In June 1968, Paul McCartney recorded “Blackbird.” Introducing the song in recent concerts, he says that the song was inspired by the Civil Rights movement in the U.S and the assassination of Martin Luther King, Jr in April 1968. McCartney says he had in mind a black woman as a symbol of black American women, and that he wanted to support them in their struggles agains inequality.
To the teenage me, living in the drab end of North West London, all things American shone out as exciting, vibrant and ahead of us in culture, music and attitudes, and its citizens seemed to live life in technicolour. Pop singers from across the Atlantic appealed to me far more than their British counterparts, even the Beatles, with Elvis as King, of course. My mother had an opposing view of Americans and called Elvis a ‘bruiser’, which upset me greatly but confirmed my beliefs. A girl from the US joined us in our sixth form at school and said ‘Hi’ instead of ‘Hello’ which seemed so ‘cool’ to me at the time. She was pretty too, with a blond pony tail, if my memory serves me correctly, and seemed to epitomise confident American youth. By the time I reached the end of my teens I had become more sensible and realised you should judge people by their merits, not by their accents, and that all people are equal until proved otherwise!
During the late 60’s, I was of course quite intrigued by the music coming out of England. The influence of the Beatles, Stones, Dave Clark Five, Hollies, Kinks, Herman’s Hermits, Yardbirds, Zombies and on and on and on was so strong that it set me on a path of curiosity and appreciation that ultimately led to my seeking a career in the record business. However, I have to say that I don’t think this interest led to a significant interest in my learning more about London — probably because music is auditory (of course) and it was well before the time of video being associated with music. The pictures of the bands on the record albums didn’t really say “London” to me. It said “fashion” and “style” and “individuality” — all things somewhat important to me as a curious teen.
What DID speak to me about London, though, was Monty Python. Although it was probably the early 70’s before” PBS began airing their “Flying Circus” shows, the humor screamed the “60’s” and the sets they performed on gave me a humorous introduction to the culture and spirit of London. Scenes of great humor being played out in front of places like Westminster and Big Ben — or in ordinary London neighborhoods — provided some context of the city for me, and to this day frames my image of London in the 60’s. Joe Maita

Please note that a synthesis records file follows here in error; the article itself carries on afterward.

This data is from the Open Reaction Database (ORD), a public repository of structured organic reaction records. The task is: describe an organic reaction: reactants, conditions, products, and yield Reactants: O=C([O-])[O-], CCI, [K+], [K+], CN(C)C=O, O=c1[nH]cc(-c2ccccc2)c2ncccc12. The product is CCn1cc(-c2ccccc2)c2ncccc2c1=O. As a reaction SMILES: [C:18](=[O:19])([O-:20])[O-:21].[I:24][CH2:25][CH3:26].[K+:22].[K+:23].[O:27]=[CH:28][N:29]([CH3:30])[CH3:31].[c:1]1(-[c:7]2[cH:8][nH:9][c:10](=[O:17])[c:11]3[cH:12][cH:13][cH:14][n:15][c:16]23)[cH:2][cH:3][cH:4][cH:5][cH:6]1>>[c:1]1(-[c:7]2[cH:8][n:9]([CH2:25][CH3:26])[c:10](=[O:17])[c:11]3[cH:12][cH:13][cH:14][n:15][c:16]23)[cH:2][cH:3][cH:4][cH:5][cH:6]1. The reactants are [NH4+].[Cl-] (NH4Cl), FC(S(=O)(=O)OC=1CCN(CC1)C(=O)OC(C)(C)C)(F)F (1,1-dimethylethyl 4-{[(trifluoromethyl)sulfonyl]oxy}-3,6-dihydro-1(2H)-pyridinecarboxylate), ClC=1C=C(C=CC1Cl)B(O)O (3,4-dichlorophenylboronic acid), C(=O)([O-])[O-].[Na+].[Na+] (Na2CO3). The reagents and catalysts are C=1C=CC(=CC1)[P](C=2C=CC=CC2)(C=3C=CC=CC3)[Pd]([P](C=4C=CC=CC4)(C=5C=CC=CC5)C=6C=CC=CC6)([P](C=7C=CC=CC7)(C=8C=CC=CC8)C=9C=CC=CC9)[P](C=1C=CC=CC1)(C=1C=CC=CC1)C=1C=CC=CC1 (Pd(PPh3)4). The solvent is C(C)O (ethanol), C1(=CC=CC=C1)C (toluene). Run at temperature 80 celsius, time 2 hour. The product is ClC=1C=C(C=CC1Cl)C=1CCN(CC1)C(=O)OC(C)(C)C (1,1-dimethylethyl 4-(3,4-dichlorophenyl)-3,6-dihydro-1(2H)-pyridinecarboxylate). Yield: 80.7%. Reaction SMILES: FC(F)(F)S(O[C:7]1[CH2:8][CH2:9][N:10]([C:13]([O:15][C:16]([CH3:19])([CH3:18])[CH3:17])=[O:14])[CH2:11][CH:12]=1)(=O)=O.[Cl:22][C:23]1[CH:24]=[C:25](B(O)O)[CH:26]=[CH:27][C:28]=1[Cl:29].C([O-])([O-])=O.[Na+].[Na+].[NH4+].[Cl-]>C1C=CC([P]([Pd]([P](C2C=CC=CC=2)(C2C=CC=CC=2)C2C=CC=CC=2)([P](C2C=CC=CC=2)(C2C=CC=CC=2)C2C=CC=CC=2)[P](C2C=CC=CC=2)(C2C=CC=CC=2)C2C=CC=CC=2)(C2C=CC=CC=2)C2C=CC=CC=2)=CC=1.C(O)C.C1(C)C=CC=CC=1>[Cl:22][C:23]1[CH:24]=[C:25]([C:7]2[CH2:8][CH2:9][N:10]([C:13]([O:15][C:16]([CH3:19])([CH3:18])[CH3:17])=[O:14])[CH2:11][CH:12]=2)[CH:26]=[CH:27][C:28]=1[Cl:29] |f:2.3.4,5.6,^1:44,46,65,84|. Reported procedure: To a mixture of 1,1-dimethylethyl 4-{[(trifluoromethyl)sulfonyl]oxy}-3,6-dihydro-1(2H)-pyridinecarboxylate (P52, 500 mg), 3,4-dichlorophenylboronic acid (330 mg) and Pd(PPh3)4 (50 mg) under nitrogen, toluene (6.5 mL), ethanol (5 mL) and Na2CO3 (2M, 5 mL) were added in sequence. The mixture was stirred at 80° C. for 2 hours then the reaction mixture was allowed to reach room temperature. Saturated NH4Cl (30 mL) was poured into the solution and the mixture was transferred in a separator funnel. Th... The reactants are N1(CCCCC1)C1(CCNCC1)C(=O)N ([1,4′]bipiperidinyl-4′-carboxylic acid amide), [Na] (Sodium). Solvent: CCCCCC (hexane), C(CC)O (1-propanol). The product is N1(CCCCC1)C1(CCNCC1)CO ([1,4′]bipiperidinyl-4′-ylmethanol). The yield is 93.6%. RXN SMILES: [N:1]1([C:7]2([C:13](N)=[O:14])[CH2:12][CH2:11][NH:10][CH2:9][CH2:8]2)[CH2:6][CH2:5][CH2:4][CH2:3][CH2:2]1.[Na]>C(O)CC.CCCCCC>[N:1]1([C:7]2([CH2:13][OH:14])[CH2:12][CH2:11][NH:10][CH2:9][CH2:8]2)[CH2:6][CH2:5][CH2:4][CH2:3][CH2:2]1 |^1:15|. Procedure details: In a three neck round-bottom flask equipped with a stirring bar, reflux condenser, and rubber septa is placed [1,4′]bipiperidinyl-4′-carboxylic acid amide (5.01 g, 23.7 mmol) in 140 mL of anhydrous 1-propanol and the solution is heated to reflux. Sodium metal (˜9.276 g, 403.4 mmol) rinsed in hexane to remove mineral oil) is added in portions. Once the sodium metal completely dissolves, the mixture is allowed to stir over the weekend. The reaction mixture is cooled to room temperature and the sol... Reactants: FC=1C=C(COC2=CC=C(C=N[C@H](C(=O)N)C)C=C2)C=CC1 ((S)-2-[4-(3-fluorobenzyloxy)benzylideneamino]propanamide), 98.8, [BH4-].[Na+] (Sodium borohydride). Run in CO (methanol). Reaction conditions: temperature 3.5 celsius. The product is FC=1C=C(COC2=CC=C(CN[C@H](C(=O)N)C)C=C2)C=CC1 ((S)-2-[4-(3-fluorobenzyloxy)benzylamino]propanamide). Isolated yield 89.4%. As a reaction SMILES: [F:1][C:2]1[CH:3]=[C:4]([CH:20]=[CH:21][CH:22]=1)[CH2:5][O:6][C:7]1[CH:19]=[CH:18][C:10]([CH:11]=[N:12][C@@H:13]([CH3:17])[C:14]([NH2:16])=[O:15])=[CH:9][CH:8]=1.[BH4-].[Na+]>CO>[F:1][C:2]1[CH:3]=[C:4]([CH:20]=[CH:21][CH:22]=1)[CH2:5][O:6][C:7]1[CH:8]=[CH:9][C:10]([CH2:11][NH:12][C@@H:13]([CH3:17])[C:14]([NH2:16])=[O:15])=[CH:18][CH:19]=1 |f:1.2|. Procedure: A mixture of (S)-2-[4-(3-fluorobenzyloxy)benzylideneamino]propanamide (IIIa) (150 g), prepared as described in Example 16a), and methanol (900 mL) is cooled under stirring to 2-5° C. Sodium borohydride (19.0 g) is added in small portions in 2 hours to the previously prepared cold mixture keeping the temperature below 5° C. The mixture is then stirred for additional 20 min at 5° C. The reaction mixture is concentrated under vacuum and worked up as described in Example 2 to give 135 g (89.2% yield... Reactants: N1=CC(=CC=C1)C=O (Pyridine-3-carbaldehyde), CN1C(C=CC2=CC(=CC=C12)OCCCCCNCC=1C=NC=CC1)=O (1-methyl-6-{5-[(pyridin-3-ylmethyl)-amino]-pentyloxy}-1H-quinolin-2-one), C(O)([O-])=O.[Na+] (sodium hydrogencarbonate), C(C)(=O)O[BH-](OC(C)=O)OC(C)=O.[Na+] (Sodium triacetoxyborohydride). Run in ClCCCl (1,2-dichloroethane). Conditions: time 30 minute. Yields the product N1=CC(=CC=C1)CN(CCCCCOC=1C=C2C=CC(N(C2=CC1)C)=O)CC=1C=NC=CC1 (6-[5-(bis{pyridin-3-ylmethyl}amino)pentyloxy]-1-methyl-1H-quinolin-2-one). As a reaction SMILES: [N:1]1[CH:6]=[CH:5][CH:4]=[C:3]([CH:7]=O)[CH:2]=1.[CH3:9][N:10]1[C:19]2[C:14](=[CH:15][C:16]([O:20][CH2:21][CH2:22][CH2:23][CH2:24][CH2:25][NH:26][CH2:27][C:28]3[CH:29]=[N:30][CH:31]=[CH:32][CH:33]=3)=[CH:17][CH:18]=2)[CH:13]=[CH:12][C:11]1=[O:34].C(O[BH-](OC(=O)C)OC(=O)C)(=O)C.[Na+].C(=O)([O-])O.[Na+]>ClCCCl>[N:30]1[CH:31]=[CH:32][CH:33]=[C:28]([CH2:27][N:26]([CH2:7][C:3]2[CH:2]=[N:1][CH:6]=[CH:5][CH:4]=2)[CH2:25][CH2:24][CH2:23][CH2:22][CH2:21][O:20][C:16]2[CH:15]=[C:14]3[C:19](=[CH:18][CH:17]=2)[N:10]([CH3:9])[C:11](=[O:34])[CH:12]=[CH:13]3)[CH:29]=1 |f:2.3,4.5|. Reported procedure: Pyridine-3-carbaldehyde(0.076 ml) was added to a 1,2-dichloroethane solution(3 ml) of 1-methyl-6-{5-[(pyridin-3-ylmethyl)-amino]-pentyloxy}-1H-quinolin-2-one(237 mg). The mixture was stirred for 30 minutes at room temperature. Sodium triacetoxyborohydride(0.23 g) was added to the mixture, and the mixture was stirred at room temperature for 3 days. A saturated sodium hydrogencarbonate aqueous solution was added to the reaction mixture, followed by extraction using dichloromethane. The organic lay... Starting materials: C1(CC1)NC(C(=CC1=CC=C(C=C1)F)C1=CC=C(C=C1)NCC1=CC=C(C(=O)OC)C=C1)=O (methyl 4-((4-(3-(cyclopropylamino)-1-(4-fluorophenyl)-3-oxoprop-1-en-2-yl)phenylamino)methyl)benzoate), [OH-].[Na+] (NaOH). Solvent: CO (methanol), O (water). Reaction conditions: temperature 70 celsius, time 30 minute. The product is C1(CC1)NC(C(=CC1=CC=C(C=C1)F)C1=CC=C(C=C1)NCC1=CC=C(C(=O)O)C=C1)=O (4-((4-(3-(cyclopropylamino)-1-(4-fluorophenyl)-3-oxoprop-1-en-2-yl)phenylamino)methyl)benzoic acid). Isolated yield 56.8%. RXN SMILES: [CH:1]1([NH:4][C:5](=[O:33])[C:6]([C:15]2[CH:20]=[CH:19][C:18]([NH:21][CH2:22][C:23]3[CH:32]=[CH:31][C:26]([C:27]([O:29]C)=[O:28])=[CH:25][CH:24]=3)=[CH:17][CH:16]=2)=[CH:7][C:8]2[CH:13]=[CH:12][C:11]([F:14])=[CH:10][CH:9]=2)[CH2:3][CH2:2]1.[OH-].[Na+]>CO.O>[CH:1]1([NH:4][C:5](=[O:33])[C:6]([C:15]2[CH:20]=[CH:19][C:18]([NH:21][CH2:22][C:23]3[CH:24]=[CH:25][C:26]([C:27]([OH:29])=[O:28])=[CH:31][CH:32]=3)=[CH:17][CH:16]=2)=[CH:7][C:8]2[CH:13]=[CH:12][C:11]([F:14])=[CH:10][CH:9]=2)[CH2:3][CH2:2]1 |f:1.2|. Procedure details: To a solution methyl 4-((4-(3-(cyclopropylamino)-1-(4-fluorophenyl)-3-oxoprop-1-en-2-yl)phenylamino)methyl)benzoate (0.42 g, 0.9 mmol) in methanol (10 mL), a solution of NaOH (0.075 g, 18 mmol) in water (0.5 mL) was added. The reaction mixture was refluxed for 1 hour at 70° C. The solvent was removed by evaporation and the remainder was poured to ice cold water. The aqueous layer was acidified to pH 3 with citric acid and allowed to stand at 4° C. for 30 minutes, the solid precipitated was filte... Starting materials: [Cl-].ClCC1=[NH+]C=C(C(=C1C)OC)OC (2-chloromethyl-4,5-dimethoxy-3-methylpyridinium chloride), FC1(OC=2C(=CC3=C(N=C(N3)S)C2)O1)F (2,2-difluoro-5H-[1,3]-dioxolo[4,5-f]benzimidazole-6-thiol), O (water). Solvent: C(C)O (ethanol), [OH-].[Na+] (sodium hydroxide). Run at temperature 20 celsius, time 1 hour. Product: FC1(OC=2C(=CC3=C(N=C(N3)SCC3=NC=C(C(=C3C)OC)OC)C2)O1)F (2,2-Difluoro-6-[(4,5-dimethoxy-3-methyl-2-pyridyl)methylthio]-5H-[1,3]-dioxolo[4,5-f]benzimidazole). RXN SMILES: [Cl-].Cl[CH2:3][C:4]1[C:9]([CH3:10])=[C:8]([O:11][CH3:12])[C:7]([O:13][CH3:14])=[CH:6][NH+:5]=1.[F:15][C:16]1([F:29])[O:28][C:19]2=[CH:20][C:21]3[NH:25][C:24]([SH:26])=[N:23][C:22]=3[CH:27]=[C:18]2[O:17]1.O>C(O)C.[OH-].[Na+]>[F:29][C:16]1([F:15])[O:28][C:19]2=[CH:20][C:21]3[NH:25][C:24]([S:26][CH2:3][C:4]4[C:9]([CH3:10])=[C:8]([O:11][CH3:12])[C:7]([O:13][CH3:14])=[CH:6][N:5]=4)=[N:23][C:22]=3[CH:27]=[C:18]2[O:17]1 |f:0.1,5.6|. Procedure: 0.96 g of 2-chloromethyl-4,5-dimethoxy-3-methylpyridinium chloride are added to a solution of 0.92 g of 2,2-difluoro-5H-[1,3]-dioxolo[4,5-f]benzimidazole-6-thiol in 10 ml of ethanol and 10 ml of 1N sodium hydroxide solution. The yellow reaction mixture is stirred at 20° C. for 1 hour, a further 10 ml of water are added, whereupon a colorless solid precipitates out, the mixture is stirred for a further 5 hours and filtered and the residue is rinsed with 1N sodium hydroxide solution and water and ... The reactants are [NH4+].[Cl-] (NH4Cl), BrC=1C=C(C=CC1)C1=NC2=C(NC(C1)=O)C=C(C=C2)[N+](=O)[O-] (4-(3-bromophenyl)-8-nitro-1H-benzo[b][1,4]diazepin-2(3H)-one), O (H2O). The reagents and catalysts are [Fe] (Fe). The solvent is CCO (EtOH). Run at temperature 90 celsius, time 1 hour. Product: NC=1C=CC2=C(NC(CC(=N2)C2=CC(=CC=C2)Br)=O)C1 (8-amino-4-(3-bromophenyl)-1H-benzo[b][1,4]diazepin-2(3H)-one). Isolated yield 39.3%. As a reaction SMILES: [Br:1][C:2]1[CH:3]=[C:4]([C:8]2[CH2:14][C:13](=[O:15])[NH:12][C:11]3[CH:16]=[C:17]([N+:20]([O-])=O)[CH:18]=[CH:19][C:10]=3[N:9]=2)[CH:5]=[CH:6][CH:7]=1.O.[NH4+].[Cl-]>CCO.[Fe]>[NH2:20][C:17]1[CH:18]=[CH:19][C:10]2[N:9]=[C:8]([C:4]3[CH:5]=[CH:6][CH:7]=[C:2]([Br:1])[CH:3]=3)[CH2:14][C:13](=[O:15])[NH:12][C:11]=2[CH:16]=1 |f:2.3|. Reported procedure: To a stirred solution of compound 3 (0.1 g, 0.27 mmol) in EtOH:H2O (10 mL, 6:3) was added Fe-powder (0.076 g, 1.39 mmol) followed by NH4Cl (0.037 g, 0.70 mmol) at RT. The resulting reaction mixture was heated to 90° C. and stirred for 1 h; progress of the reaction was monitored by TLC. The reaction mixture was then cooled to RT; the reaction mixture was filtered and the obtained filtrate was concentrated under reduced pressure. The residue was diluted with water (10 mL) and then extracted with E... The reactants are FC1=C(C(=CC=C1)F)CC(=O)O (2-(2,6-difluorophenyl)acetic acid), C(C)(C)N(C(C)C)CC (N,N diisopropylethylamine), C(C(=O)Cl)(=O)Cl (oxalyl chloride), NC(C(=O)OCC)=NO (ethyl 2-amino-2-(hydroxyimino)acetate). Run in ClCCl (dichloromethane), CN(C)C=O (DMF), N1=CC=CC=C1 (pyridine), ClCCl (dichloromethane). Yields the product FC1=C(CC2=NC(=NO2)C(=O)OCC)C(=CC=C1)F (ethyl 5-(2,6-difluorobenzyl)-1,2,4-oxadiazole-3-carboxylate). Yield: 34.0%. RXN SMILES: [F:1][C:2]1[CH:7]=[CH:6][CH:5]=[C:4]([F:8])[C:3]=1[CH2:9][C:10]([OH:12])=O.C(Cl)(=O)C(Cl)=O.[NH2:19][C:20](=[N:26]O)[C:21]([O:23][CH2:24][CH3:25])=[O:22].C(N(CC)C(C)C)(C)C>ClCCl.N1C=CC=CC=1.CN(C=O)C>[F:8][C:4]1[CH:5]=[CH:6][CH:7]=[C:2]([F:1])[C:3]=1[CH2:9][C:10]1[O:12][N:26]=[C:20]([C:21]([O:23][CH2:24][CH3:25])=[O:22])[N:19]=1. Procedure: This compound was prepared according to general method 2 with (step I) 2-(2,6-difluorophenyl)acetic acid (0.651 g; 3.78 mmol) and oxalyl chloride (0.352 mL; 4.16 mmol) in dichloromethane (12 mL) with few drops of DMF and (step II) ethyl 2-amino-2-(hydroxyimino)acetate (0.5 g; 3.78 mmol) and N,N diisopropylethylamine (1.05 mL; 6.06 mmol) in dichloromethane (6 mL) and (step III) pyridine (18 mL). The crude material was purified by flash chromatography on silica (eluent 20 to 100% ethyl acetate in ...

“I thought London was the center of the universe. I was a teenager living in the States and a huge Beatles fan. I imagined that everyone living in London was going to the “Bag of Nails” or “Scotch of St. James” clubs dressed in the latest Mary Quant outfits and surrounded by the Beatles, the Stones,, or any of the “British Beat” bands. The excitement and color of London sailed across the Atlantic in a big way that was irresistible.” Lynn Stelmah
“Until the Beatles arrived, American popular music and singers dominated and I was a great Elvis fan. British singers like Cliff Richard and Billy Fury seemed weaker versions to my 14-year-old self. Then the Beatles changed all that and we were on the map too.” Julie Norton
“The American invasion of Vietnam wasn’t a British war, not even a blunder of the British empire, but the Wilson government publicly supported the Americans, though it did manage to avoid—that time—sending troops as proof of their support.” “What the Americans were doing in Vietnam was startlingly clear; everywhere people watched TV reports and read in newspapers of a world power napalming peasant villages in the hunt for an ill-equipped guerrilla army, in the name of US security.” ” If what America did wasn’t my fault, I had no doubt that it was my responsibility to stand against it.” Jenny Diski, The Sixties; read her book for a vivid account of an anti-war march on the US Embassy in Grosvenor Square.